a) Says Miguel Fisac ​​in the Newspaper of November 28, 1937,

“Much after what we had desired, the haystack arrived; mejor dicho, the roofed enclosure; and after waiting a little while for the guide to ask permission from the owners to be able to stop there for what was left of the night, which was very little, and all the following day, we entered: we took a little black pudding and bread, from what We took spare parts, and we prepared to sleep in the livestock shelter, which was in another department immediately adjacent to ours.”

It coincides with what Eugeni Coll told us, that the cattle were in one area and the people in the department next door.

b) Juan Jiménez Vargas says in a writing from 1980:

“The house where we had to spend the day – Fenollet – was very isolated in the mountains, at just under 1,000 meters of altitude. It was large and had relatively large corrals. There, due to its strategic location, expeditions led by several guides stopped. They stop groups of 10, 20, 30 and even more, approximately once a week. That family treated the fugitives with a generosity that was very grateful, and Eugenio Coll, who was not yet 14 years old, needed courage to make the supply. He had to manage to buy for the towns without arousing suspicion, things, like bread, that he could not have in reserve for so many people at home. He bought one day in Coll de Nargó and another day in Orgañá.
On arrival, with authoritative orders, the guide locked us all in the corral. The Father, who arrived exhausted, gave encouragement with a kind phrase to those who were more tired. We hadn’t taken anything since twelve o’clock at night, as it corresponded to the eucharistic fast of that time. The first was communion, without the majority realizing anything. (. . . )
The Chief, then, warned that it was necessary to save the provisions we were carrying, because afterwards we would not find another house where they could prepare something for us to eat, and there were three days left. And disappearance We spent the whole day huddled in that corral, without peeking out of the door so as not to be seen.
In the middle of the morning, when almost all of us were sleeping in the corral, two militiamen appeared in the house, asking if they had seen people. They were walking along that road hunting for fugitives. The mistress – in a display of serenity – told them that she was willing to collaborate with them in the pursuit of factions, while she served them good glasses of wine and good cuts of ham. And when they finished their lunch they left without investigating further. The Father noticed because he was not asleep. Perhaps this untimely visit was not excessively dangerous. (…).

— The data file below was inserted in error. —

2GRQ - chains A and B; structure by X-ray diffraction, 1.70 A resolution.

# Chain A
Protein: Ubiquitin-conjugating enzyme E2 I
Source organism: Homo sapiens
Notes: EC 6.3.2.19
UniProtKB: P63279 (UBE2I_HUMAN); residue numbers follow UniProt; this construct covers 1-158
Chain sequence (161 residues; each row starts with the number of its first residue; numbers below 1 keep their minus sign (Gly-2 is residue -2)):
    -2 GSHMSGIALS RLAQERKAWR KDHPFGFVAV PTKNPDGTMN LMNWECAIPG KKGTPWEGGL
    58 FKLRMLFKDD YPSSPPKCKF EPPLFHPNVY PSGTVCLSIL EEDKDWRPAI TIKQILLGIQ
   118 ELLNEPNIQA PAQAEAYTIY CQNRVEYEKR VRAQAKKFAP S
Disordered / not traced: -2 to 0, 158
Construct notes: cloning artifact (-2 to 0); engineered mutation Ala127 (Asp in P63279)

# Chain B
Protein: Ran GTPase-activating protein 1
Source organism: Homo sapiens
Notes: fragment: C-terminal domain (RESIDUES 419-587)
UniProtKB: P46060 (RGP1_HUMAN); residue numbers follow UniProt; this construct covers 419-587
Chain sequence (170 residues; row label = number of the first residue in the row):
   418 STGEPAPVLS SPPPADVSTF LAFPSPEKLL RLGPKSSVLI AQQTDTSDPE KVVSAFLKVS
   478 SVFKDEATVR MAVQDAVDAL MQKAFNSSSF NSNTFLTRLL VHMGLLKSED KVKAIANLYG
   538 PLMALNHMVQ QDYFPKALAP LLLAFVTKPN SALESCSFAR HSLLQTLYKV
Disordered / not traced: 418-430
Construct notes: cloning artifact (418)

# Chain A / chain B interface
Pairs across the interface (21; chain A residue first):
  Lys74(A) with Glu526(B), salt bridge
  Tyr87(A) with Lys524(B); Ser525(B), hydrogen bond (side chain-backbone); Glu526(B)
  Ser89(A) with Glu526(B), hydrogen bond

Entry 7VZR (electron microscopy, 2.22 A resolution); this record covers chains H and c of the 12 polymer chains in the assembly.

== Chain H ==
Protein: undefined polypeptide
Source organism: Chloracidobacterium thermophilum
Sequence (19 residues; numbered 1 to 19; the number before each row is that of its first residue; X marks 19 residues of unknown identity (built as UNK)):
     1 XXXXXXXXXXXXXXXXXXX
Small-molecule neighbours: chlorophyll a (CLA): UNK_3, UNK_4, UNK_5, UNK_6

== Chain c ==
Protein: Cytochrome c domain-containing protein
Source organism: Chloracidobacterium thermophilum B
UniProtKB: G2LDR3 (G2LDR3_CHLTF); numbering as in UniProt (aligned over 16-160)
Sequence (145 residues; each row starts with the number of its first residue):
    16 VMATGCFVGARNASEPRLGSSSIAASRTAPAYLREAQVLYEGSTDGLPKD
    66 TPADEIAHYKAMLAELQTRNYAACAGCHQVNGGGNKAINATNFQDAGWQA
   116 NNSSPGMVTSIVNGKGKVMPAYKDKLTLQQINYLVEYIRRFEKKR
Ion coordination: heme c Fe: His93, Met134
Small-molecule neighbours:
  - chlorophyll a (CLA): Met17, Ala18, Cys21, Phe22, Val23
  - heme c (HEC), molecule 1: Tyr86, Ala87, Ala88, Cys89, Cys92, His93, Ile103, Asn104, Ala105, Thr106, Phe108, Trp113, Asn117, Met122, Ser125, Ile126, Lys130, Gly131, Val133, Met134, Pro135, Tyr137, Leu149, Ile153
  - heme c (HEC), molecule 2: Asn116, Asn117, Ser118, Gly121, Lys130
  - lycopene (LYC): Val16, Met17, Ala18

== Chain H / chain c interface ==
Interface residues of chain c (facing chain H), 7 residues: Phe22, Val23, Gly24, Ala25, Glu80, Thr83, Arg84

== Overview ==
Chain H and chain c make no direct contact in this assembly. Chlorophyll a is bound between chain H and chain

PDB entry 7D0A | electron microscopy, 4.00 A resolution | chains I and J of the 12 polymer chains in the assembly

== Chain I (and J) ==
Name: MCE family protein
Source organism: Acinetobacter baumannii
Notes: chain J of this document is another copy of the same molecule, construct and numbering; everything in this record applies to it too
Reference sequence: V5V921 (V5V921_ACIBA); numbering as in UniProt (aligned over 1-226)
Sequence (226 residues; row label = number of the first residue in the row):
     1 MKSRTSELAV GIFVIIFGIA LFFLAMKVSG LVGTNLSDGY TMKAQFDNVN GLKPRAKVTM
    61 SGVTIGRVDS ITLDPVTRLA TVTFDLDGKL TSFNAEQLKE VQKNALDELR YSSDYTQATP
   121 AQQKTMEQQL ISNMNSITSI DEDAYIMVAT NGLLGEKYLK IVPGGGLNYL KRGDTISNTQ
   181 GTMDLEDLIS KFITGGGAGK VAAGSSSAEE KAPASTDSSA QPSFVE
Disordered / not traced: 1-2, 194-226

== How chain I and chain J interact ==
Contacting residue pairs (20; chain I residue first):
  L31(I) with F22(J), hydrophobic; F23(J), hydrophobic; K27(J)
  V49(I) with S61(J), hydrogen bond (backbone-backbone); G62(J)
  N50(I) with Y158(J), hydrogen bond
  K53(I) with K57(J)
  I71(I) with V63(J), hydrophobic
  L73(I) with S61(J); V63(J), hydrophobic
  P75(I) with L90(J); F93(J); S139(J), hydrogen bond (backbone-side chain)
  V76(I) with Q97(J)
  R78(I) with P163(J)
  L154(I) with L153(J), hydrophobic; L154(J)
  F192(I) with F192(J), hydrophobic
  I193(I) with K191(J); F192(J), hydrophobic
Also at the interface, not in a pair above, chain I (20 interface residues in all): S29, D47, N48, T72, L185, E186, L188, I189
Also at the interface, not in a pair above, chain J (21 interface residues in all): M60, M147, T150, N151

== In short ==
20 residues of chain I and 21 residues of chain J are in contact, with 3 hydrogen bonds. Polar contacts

The teacher and others who helped her – one of them, the teacher’s family, was a nun and took refuge there – they took care of everything and had everything planned. In the morning, before our arrival, they naturally slaughtered a sheep so we could prepare the meal.
They went through the clothes of some. To Tomás, the tears he had made in his pants during the descent from Aubens were sewn up.
At two o’clock we ate beans with lamb, which served in quantities that exceeded the hunger we all had when we woke up. Our guide says that he has forgotten many things but that that meal always reminds him.”

Eugeni Coll told us that this story about the militiamen is a bit exaggerated since, as we said before, the people who passed through Fenollet did not come to investigate, but in any case passed by the house on their way to Organyà or another place, since they were all very friendly and had a pact of mutual defense, the result of many years of friendship between the families of the neighboring towns and houses.
This reasoning is logical, since if every week they had fugitives hiding in the corrals of their house, which are about 30 paces from the house, they could not expose themselves to being discovered since they would have been executed instantly by factional hideouts . In other words, if they had people almost every week, they were very sure that it was practically impossible for anyone to come and inspect them.
It could certainly be that militiamen passed by the house, but not with the specific intention of looking for fugitives, but were passing by like many other people did. Another thing is how the refugees saw it, since due to their state of anxiety they perceived the dangers much more intensely.
This account by Juan Jiménez Vargas was made in 1980, when more than 40 years had already passed, and he himself also says that this visit would not be “excessively dangerous”.

c) Paco Botella in the 1937 newspaper says,